OpinionEmbedded finance is already here - what comes next?
Embedded finance is already here - what comes next?
"The time is ripe for all parties involved in financial transactions - financial institutions, businesses and end-users - to embrace the combined benefits of embedded finance, including payments, lending, and other financial products and services," writes Pavel Livshiz, General Partner at Hetz Ventures
In the last few years, we've seen the number of Israeli fintech companies increase, resulting in giants like Melio, Pagaya, Payoneer, and Next Insurance; and with that success, the inevitable growing investor appetite. At the same time, traditional financial institutions are undergoing slow but ambitious digital transformation to keep pace with the proliferation of emerging new companies.
This fintech boom is not going unnoticed outside of high tech - e-commerce, restaurants, retail, even car dealerships are more aware that wherever there is a potential transaction, there is an opening for inventive and efficiency-driven fintech solutions.
We can say fintech is “eating the world”, with embedded finance poised to take center stage. According to some estimates, the value of the embedded finance market is expected to exceed $7 trillion in the next decade. The time is ripe for all parties involved in financial transactions - financial institutions, businesses and end-users - to embrace the combined benefits of embedded finance, including payments, lending, and other financial products and services.
Embedded finance is integrating a financial solution, like payments, lending or insurance, directly into a business’s infrastructure. It offers any type of financial product at any relevant point of sale, bypassing separate or traditional ones. Not only does this streamline processes for customers, but helps enterprises or institutions tap into additional revenue streams, already at their fingertips.
You’ve already used embedded payments when paying with your smartphone for Starbucks coffee or Uber rides. How about embedded insurance when buying a new car: Instead of calling an insurance broker to secure a policy before driving off the lot, it makes more sense for both buyer and car dealership to secure it at the point of sale (Tesla and other car manufacturers take this further with real-time insurance based on driving behavior).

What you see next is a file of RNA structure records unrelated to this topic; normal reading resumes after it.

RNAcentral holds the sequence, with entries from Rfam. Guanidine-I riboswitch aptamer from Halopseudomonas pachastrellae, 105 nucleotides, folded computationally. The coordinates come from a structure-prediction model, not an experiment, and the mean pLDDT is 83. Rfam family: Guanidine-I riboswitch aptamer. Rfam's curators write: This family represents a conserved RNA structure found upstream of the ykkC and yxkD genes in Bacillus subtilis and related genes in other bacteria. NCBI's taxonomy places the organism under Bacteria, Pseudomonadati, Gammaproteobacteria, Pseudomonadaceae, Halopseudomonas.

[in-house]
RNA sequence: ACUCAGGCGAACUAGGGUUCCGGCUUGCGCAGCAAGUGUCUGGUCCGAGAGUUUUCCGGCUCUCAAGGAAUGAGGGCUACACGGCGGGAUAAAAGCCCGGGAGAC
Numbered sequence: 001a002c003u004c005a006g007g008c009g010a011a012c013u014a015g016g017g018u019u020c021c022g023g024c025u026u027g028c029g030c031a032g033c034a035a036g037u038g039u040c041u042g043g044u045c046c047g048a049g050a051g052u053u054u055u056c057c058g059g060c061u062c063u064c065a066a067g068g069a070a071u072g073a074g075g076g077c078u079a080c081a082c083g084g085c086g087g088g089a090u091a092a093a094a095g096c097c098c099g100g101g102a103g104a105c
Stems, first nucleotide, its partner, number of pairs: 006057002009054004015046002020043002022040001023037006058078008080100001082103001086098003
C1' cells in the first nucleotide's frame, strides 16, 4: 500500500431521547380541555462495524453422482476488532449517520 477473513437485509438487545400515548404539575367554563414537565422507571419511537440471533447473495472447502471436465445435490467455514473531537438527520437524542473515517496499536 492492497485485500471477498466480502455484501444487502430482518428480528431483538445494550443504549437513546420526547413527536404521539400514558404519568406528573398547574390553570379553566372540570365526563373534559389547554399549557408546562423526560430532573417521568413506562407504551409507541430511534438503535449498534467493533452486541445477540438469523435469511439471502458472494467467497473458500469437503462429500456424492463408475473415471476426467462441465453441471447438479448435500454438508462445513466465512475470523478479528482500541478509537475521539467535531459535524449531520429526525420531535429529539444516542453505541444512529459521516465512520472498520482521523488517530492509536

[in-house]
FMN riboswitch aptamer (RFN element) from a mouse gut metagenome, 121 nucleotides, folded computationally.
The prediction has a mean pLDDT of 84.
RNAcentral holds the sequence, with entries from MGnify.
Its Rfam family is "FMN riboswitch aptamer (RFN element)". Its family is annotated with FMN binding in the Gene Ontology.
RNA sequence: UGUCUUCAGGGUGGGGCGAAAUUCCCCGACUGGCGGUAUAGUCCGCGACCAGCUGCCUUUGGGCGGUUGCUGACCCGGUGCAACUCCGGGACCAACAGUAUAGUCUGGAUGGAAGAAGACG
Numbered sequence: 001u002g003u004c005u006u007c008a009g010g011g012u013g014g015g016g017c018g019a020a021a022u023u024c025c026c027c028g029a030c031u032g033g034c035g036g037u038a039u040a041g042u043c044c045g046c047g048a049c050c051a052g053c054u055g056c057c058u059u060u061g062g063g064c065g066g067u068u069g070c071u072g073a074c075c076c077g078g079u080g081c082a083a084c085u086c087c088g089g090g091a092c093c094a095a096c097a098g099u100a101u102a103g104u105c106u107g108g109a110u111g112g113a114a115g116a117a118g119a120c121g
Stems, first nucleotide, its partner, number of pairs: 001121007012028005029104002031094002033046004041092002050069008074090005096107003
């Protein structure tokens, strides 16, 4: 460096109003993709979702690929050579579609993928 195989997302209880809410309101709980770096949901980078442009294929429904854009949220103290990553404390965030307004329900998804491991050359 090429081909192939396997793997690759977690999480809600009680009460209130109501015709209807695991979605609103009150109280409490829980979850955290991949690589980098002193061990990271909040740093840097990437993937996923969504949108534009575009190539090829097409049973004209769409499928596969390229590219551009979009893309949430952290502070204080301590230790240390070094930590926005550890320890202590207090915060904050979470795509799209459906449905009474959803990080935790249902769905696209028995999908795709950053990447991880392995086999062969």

There are major implications for B2B, as well. Take business loans: The rejection rate of a small business loan requested from a U.S. business owner’s existing bank is around 80%, according to the U.S. Federal Reserve. It’s hard enough to build a restaurant, e-commerce presence, or gig economy business - now these business owners have the headache of chasing bank after bank to find that eventual loan. That’s because the bank or entity may not know how to underwrite these types of businesses, the unit economics don’t work, or they just don’t provide that specific product.
But as an SMB, it’s most efficient to stay with your existing community bank. By offering more options for existing customers, banks create more opportunities for engagement, reduce churn, and avoid turning away customers towards standalone (and perhaps, unproven) fintech solutions. With embedded lending, there’s an incentive for all sides - legacy institutions, young fintech startups, end customers - to operate in a seamless process, in the same environment.
During the last couple years at Hetz Ventures, we’ve proactively sought investments in embedded payments and lending and are proud to work with founders on this. I’m a big believer in advancing these solutions, and it’s encouraging to meet the next embedded finance founders here in Israel. If you're one of them, reach out.
Pavel Livshiz is a General Partner at Hetz Ventures.